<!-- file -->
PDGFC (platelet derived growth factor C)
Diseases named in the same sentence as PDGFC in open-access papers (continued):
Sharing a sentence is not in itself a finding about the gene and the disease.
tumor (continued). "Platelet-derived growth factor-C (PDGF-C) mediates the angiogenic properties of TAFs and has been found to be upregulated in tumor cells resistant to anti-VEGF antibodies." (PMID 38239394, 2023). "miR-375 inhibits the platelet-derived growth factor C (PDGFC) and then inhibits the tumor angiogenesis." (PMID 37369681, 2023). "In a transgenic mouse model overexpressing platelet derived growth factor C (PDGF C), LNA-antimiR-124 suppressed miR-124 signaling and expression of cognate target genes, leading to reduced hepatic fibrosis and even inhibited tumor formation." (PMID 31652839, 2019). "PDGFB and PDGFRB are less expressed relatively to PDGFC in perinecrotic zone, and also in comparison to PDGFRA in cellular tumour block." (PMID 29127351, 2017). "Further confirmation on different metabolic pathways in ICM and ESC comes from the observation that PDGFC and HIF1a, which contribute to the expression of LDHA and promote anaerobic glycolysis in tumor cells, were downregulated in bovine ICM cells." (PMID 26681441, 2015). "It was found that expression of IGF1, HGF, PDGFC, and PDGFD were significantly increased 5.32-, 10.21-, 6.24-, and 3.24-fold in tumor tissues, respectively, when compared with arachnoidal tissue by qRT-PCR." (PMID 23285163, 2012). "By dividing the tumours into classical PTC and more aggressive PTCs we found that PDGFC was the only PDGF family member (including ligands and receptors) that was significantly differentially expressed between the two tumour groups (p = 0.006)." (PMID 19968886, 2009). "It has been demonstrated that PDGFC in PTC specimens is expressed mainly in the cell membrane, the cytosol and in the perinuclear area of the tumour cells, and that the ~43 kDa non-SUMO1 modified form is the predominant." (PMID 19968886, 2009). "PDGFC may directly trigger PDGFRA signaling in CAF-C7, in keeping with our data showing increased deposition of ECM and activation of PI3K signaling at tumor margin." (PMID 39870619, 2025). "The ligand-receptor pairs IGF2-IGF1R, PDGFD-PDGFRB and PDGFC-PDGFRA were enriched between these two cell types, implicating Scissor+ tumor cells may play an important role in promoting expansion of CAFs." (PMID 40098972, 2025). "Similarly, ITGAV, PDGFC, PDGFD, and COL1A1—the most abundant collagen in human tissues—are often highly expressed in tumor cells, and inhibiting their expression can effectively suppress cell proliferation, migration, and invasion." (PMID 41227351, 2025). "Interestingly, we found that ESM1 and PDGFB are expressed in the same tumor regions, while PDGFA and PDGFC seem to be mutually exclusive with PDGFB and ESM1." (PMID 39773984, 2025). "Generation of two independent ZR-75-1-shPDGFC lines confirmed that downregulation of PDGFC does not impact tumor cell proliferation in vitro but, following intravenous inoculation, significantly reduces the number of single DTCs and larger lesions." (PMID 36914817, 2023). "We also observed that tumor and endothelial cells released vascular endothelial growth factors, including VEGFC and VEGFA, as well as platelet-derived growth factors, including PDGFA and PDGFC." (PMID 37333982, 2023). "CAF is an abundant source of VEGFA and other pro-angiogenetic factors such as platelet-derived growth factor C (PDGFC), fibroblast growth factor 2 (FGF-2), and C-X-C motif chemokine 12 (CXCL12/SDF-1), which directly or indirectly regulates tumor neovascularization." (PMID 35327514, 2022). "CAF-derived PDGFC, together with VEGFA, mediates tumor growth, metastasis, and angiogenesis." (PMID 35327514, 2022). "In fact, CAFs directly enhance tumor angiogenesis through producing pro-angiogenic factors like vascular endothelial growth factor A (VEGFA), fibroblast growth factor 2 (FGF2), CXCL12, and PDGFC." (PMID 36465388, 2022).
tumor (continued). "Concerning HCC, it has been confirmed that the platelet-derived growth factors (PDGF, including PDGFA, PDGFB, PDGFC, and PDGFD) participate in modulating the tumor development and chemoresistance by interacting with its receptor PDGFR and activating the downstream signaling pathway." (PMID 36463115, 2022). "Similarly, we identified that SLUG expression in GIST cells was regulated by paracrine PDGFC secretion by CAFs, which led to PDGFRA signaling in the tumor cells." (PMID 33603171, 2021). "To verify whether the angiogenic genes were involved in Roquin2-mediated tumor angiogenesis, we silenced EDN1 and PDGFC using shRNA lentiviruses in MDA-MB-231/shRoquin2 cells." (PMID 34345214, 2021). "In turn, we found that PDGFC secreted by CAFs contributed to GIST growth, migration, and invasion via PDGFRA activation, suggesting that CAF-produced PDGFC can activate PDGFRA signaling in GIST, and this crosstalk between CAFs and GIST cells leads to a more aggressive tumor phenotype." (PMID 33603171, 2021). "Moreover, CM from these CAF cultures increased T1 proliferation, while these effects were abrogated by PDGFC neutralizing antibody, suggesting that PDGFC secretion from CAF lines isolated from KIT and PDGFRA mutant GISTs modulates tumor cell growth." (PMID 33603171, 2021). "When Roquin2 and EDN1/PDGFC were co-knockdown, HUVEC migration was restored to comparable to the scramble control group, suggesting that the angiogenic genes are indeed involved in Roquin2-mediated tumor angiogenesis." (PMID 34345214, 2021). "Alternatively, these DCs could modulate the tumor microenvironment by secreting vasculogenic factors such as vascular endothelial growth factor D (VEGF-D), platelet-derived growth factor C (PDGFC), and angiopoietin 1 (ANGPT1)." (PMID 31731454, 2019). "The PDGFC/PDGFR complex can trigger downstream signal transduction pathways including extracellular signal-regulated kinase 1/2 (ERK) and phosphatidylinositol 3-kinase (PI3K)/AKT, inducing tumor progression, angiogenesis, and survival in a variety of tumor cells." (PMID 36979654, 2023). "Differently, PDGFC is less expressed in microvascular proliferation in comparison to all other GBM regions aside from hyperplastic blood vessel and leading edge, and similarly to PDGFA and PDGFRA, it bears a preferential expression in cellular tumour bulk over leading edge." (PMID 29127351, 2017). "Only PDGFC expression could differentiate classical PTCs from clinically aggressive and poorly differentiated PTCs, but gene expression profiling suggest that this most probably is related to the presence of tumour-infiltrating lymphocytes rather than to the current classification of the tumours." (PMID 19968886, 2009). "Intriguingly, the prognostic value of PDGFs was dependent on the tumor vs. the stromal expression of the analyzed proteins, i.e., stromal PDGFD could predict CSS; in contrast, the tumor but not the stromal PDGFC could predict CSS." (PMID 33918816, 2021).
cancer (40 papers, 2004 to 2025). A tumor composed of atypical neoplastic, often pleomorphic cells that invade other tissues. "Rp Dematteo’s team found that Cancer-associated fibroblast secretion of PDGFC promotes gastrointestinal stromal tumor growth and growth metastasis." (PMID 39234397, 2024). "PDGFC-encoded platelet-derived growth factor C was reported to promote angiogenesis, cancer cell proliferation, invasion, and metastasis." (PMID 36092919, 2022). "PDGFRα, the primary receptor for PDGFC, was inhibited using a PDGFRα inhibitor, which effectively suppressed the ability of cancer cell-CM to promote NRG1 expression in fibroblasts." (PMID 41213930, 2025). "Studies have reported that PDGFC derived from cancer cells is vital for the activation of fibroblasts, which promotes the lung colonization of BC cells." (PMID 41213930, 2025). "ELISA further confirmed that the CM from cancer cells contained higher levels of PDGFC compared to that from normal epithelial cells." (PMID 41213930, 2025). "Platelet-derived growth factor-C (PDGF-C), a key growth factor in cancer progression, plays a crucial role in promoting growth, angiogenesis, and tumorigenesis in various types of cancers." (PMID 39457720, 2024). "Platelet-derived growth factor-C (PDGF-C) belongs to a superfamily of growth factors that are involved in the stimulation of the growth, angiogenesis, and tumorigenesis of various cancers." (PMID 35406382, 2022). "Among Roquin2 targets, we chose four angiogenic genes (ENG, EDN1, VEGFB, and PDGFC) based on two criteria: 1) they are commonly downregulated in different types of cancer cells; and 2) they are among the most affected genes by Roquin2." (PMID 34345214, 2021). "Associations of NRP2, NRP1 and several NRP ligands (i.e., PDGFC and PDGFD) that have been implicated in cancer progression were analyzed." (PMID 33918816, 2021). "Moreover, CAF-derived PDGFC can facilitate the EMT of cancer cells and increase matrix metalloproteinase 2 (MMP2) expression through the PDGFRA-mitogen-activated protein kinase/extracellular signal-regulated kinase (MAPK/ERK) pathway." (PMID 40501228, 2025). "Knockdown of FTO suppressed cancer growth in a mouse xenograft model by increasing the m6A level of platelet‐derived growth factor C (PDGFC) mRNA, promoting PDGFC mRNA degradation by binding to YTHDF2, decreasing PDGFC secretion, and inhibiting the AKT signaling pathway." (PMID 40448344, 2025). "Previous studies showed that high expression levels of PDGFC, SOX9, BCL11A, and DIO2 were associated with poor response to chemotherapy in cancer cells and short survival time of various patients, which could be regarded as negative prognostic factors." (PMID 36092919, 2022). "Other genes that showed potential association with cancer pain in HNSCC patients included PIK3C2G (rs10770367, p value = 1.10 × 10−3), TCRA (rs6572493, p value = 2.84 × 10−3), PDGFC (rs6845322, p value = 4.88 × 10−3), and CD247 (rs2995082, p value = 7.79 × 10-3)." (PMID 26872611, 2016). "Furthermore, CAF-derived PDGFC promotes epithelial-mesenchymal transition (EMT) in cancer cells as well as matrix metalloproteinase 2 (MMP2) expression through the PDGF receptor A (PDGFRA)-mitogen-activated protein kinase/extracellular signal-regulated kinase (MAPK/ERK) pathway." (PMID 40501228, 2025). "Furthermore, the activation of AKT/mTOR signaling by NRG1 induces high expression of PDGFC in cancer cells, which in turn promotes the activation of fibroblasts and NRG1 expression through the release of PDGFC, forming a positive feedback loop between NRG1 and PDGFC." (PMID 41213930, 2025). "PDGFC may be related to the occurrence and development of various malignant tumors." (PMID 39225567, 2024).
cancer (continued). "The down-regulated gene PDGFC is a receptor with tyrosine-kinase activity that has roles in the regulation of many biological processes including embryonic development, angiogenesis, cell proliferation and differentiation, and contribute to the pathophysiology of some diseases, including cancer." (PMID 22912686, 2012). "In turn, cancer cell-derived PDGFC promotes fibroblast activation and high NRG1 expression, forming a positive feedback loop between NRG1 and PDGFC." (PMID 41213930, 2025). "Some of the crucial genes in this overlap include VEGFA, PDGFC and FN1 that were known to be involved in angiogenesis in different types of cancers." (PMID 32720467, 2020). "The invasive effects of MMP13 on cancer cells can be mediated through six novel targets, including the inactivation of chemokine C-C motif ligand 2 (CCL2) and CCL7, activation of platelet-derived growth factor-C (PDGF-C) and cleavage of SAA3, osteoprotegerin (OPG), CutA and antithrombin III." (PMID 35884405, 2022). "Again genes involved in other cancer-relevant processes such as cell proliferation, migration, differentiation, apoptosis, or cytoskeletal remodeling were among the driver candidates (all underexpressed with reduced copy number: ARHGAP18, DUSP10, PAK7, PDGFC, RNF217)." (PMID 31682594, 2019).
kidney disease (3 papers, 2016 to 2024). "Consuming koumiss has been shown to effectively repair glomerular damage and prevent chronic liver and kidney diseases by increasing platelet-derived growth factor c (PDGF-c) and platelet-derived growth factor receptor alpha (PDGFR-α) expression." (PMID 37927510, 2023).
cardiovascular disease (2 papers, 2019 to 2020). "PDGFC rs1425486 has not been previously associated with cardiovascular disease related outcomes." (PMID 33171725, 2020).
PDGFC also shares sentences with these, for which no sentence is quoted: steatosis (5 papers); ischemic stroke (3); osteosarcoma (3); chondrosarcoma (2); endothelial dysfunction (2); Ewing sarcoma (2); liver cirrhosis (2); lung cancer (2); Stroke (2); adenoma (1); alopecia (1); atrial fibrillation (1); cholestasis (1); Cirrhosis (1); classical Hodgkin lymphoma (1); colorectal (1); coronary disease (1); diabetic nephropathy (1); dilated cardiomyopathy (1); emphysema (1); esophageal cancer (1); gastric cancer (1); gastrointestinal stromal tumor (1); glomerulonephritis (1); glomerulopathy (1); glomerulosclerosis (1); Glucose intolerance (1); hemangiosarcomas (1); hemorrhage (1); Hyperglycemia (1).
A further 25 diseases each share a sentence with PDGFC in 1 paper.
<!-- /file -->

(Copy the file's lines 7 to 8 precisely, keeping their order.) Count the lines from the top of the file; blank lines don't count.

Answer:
cancer (continued). "The down-regulated gene PDGFC is a receptor with tyrosine-kinase activity that has roles in the regulation of many biological processes including embryonic development, angiogenesis, cell proliferation and differentiation, and contribute to the pathophysiology of some diseases, including cancer." (PMID 22912686, 2012). "In turn, cancer cell-derived PDGFC promotes fibroblast activation and high NRG1 expression, forming a positive feedback loop between NRG1 and PDGFC." (PMID 41213930, 2025). "Some of the crucial genes in this overlap include VEGFA, PDGFC and FN1 that were known to be involved in angiogenesis in different types of cancers." (PMID 32720467, 2020). "The invasive effects of MMP13 on cancer cells can be mediated through six novel targets, including the inactivation of chemokine C-C motif ligand 2 (CCL2) and CCL7, activation of platelet-derived growth factor-C (PDGF-C) and cleavage of SAA3, osteoprotegerin (OPG), CutA and antithrombin III." (PMID 35884405, 2022). "Again genes involved in other cancer-relevant processes such as cell proliferation, migration, differentiation, apoptosis, or cytoskeletal remodeling were among the driver candidates (all underexpressed with reduced copy number: ARHGAP18, DUSP10, PAK7, PDGFC, RNF217)." (PMID 31682594, 2019).
kidney disease (3 papers, 2016 to 2024). "Consuming koumiss has been shown to effectively repair glomerular damage and prevent chronic liver and kidney diseases by increasing platelet-derived growth factor c (PDGF-c) and platelet-derived growth factor receptor alpha (PDGFR-α) expression." (PMID 37927510, 2023).